Navigation Links
Walnut trees may not be able to withstand climate change

WEST LAFAYETTE, Ind. - Warmer, drier summers and extreme weather events considered possible as the climate changes would be especially troublesome - possibly fatal - for walnut trees, according to research at Purdue University.

Over five years, Douglass Jacobs, a professor of forestry and natural resources, and Martin-Michel Gauthier, a former doctoral student under Jacobs who is now a research scientist in the Ministry of Natural Resources in Quebec, studied the physiology of walnut trees, which are economically significant in Indiana for their lumber and veneer, and in other areas for their nuts. They found that the trees are especially sensitive to particular climates.

"Walnut is really restricted to sites not too wet or dry. It has an extremely narrow range," said Jacobs, whose findings were published in the December issue of Annals of Forest Science. "We suspect and predict that climate change is going to have a real impact on walnuts. We may see some type of decline of the species."

Specifically, walnuts would have difficulty tolerating droughts that could be associated with a changing climate.

"Changes in moisture could restrict its ability to survive without irrigation," Jacobs said. "Almost all climate change models predict that climates will become drier."

Walnuts are also sensitive to cold, so much so that they have developed a defense mechanism against late frosts. Jacobs said walnut trees don't begin sprouting leaves until almost a month after other trees in the spring.

That defense mechanism could be compromised by extreme weather events associated with climate change scenarios. Late spring frosts after walnuts have developed leaves could kill trees.

"That, on top of the increase in temperatures, would be a problem for walnut," Gauthier said. "The trees would basically shut down."

In California, more than 500,000 tons of walnuts were sold for more than $1 billion in 2010, according to the U.S. Department of Agriculture.

In Indiana, black walnuts are prized for their wood. Charles Michler, project leader of Purdue's Hardwood Tree Improvement and Regeneration Center, said walnuts accounted for as much as 15 percent of the logs sold in Indiana at a value of about $11 million.

"Walnut is probably the most important species in the hardwood products industry today," Michler said.

The center has a walnut breeding program that is attempting to identify trees that can be used in different climates, he said.

One goal is to find walnuts that may be able to stand up to the heat or cold stresses that trees could be subject to in a changing climate. The center is looking at seeds that come from mature trees to see if the seeds have attained defense mechanisms against changes already seen in climate.

"That could be the strategy that trees have," Michler said. "The trees that are mature now may be affected by climate change, but the seeds they produce may be adapting through genetic changes."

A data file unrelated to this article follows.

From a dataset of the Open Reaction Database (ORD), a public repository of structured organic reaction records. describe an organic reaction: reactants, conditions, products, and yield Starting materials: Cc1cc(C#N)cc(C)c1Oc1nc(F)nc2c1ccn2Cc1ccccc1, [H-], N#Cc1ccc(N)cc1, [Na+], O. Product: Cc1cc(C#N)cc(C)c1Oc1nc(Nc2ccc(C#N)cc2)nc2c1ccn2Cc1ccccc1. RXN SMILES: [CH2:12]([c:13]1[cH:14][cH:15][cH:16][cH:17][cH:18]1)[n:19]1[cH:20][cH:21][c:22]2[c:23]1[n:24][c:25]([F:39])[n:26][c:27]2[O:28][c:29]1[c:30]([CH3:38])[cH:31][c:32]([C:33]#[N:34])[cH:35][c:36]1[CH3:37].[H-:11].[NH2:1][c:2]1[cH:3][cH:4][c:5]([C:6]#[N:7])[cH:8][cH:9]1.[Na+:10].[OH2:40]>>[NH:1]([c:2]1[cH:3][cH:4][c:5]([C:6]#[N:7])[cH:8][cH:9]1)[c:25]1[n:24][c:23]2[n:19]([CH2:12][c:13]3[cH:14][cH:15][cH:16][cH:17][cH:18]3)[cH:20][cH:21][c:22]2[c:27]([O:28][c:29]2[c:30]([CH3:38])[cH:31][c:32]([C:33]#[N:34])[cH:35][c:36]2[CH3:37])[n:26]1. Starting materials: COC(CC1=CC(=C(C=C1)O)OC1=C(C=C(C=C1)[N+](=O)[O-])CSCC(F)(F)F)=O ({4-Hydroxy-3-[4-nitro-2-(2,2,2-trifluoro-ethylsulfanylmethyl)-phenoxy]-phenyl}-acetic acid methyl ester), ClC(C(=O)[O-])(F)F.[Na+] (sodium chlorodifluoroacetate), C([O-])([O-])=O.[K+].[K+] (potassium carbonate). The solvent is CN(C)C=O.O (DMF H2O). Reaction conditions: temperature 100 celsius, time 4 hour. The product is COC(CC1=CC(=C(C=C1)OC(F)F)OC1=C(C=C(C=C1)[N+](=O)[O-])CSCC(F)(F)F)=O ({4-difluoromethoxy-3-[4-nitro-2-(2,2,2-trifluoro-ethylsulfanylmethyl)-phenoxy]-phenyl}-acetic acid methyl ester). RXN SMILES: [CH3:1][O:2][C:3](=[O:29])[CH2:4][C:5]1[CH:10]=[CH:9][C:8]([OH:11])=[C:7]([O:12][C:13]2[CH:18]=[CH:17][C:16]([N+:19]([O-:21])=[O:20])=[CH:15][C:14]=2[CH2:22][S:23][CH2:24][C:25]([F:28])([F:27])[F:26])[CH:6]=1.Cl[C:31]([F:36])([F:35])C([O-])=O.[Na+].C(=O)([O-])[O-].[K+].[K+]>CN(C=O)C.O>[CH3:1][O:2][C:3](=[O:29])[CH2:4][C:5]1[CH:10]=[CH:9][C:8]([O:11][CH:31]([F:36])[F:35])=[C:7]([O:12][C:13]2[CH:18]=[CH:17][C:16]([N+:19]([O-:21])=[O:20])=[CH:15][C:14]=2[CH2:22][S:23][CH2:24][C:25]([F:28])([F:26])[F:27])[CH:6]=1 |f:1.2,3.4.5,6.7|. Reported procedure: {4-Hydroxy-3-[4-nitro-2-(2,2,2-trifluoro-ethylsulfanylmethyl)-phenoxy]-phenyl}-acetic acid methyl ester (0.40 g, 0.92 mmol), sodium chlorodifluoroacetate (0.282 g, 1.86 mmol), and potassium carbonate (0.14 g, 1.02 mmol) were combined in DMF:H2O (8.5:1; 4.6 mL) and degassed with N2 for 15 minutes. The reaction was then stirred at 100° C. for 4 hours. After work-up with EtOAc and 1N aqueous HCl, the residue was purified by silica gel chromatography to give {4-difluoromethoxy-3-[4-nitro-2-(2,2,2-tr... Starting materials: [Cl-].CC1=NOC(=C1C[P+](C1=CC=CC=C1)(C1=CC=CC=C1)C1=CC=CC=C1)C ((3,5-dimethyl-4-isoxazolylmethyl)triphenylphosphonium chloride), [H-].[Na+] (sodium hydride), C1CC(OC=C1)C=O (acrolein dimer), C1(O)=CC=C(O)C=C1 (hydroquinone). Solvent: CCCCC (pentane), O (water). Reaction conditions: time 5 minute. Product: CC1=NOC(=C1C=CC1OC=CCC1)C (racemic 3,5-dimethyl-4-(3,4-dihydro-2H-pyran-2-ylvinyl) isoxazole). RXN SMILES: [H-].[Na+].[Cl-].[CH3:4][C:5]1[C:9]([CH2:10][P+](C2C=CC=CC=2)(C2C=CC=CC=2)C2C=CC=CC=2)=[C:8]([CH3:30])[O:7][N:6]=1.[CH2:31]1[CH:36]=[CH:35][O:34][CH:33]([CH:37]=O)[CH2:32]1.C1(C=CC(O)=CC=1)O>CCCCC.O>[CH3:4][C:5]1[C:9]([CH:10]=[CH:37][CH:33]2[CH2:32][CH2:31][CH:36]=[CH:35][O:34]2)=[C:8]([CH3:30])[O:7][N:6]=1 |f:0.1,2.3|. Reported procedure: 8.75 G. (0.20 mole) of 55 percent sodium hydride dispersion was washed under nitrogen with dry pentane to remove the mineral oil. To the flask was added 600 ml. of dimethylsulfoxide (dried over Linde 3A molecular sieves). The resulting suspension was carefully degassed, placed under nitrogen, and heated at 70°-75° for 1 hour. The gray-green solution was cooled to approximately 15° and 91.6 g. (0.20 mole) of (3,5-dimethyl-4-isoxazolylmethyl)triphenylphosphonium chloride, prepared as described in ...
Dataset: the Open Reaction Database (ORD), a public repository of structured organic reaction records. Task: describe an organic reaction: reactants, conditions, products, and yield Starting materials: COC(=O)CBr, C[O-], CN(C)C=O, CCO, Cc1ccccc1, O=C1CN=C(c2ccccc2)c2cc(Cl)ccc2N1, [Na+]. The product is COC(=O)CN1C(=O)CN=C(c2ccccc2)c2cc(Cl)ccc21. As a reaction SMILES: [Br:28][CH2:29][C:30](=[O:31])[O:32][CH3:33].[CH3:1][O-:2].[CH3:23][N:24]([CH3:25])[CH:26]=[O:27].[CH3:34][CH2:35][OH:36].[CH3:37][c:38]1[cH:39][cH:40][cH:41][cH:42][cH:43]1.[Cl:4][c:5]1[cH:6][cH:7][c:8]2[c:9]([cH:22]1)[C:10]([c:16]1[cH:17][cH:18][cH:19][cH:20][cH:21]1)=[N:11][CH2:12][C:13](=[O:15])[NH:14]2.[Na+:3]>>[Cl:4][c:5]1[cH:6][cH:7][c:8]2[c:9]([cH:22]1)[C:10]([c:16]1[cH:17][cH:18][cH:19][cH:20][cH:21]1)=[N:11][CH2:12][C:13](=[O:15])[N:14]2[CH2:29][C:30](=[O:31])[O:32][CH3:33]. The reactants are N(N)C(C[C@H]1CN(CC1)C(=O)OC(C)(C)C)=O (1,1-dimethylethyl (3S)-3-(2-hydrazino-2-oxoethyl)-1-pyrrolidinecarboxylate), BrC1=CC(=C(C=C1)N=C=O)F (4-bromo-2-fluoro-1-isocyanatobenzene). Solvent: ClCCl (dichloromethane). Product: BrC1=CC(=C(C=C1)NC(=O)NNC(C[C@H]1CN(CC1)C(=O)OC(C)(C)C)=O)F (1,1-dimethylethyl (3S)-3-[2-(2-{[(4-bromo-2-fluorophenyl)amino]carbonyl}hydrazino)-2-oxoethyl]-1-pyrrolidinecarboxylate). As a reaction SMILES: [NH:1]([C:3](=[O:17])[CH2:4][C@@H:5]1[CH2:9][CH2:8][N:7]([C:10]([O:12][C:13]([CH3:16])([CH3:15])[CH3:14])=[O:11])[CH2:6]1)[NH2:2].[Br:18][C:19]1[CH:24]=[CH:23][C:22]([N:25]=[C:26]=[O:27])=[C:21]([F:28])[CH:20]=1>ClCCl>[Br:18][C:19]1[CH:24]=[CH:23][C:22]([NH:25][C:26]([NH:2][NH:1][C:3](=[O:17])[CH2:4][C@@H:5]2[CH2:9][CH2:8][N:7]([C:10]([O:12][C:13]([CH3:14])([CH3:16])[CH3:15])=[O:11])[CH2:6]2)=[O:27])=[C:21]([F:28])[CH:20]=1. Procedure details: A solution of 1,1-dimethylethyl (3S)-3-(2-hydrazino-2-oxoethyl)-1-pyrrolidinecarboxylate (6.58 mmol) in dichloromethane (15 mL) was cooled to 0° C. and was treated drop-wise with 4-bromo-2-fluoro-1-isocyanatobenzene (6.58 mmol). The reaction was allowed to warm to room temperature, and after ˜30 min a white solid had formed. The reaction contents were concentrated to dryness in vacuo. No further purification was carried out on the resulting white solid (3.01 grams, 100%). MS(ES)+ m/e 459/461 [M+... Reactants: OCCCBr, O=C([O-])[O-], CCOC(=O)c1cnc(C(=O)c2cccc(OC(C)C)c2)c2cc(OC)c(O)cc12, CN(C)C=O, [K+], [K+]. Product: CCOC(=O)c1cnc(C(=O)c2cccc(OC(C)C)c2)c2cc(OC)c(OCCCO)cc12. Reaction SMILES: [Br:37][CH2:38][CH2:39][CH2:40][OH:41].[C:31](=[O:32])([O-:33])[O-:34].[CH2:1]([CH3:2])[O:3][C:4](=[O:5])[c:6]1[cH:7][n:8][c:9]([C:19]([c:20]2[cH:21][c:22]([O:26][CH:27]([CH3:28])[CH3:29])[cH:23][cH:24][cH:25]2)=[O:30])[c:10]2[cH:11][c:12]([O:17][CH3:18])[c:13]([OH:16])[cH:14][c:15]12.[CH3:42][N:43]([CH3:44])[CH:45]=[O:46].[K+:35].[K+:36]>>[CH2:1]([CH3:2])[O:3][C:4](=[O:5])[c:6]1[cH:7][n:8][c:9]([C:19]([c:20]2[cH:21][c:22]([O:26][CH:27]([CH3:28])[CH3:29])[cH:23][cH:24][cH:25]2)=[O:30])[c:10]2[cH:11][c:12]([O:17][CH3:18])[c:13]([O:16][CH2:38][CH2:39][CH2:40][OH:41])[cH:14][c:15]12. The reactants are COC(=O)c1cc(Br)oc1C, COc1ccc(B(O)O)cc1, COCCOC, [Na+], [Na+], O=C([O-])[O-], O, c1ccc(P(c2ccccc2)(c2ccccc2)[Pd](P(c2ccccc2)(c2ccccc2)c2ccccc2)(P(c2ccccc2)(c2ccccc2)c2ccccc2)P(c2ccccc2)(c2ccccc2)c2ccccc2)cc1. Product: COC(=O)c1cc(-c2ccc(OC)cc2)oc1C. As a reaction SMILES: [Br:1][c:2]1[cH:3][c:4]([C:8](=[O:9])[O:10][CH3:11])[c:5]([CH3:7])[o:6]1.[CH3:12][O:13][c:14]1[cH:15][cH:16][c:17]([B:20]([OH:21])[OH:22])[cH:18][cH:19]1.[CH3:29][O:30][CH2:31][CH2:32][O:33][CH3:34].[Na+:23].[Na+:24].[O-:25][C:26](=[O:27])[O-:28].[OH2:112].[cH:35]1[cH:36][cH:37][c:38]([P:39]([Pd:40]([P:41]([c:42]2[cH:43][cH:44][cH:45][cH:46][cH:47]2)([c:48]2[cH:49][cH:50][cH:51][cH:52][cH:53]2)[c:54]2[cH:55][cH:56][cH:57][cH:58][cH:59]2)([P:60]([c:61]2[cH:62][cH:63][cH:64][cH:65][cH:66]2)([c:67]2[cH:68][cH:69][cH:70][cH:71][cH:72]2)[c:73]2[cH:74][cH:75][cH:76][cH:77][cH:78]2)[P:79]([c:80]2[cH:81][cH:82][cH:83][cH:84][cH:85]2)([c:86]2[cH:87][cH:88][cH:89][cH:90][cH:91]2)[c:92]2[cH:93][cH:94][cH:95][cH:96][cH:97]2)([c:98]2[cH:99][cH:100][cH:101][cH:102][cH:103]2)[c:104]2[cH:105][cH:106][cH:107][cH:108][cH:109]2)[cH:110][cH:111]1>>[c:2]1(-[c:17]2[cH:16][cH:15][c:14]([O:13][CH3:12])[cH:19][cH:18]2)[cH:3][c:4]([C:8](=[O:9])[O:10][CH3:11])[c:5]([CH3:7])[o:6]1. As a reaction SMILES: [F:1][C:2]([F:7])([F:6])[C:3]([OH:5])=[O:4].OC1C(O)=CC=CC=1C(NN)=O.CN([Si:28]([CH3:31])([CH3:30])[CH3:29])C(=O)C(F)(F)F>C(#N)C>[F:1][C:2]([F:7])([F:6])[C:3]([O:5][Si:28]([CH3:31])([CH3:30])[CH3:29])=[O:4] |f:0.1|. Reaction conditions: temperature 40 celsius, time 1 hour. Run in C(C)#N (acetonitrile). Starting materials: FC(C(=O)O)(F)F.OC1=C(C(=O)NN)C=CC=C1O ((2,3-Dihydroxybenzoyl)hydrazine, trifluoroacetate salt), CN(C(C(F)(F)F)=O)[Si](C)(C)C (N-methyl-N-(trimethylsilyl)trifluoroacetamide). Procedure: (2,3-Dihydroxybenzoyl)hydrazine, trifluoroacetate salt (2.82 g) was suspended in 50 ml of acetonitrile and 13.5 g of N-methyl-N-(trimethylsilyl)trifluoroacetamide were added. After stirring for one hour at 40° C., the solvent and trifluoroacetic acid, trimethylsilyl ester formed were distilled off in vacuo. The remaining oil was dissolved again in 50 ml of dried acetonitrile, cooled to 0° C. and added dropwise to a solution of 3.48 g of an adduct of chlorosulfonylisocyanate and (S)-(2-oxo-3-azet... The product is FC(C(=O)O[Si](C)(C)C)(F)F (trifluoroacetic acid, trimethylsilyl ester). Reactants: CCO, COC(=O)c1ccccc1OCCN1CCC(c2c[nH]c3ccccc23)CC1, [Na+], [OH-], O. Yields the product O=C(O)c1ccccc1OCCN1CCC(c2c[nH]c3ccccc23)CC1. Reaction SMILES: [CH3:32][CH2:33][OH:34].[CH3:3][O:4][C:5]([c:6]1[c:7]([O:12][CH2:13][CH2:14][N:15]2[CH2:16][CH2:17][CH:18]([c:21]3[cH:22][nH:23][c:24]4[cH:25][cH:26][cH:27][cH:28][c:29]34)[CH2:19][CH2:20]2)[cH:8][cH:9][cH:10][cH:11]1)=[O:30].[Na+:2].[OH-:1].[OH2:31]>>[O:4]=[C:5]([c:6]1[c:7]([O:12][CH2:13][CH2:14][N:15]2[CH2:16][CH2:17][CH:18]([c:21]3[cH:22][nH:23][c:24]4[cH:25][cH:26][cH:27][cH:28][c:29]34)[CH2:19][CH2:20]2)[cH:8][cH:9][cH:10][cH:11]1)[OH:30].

Contact: Brian Wallheimer
Purdue University

Related biology news :

1. Walnuts slow prostate tumors in mice
2. Walnuts, walnut oil, improve reaction to stress
3. Breast cancer risk drops when diet includes walnuts, Marshall researchers find
4. Shade trees can protect coffee crops
5. Diversity of trees in Ecuadors Amazon rainforest defies simple explanation
6. Urban trees enhance water infiltration
7. Forest inventories in Oregon include more than trees
8. Forest inventories in California include more than trees
9. Flame retardants prove ineffective on fresh-cut Christmas trees
10. Flame retardants prove ineffective on fresh-cut Christmas trees
11. Trees wont stop tsunamis, scientists warn
Post Your Comments:
Related Image:
Walnut trees may not be able to withstand climate change
(Date:6/22/2016)... 22, 2016   Acuant , the ... solutions, has partnered with RightCrowd ® ... Visitor Management, Self-Service Kiosks and Continuous Workforce ... add functional enhancements to existing physical access ... venues with an automated ID verification and ...
(Date:6/16/2016)... 2016 The global ... reach USD 1.83 billion by 2024, according to ... Technological proliferation and increasing demand in commercial buildings, ... drive the market growth.      (Logo: ... development of advanced multimodal techniques for biometric authentication ...
(Date:6/7/2016)... June 7, 2016  Syngrafii Inc. and San ... relationship that includes integrating Syngrafii,s patented LongPen™ eSignature ... This collaboration will result in greater convenience for ... union, while maintaining existing document workflow and compliance ... ...
Breaking Biology News(10 mins):
(Date:6/23/2016)... NEWPORT BEACH, Calif. , June 23, 2016 /PRNewswire/ ... offering new biological discoveries to the medical community, has ... and co-founder Matthew Nunez . "We ... provide us with the capital we need to meet ... funding will essentially provide us the runway to complete ...
(Date:6/23/2016)... ... June 23, 2016 , ... ClinCapture, the only ... Center and will showcase its product’s latest features from June 26 to June ... scientific poster on Disrupting Clinical Trials in The Cloud during the conference. ...
(Date:6/23/2016)... SAN FRANCISCO , June 22, 2016  Amgen ... platinum sponsorship of the QB3@953 life sciences ... improve human health. The shared laboratory space at QB3@953 ... startups overcome a key obstacle for many early stage ... As part of the sponsorship, Amgen launched two "Amgen ...
(Date:6/22/2016)... June 22, 2016 Research and Markets has ... report to their offering. ... 2014 from $29.3 billion in 2013. The market is expected to ... from 2015 to 2020, increasing from $50.6 billion in 2015 to ... forecasts during the forecast period (2015 to 2020) are discussed. As ...
Breaking Biology Technology: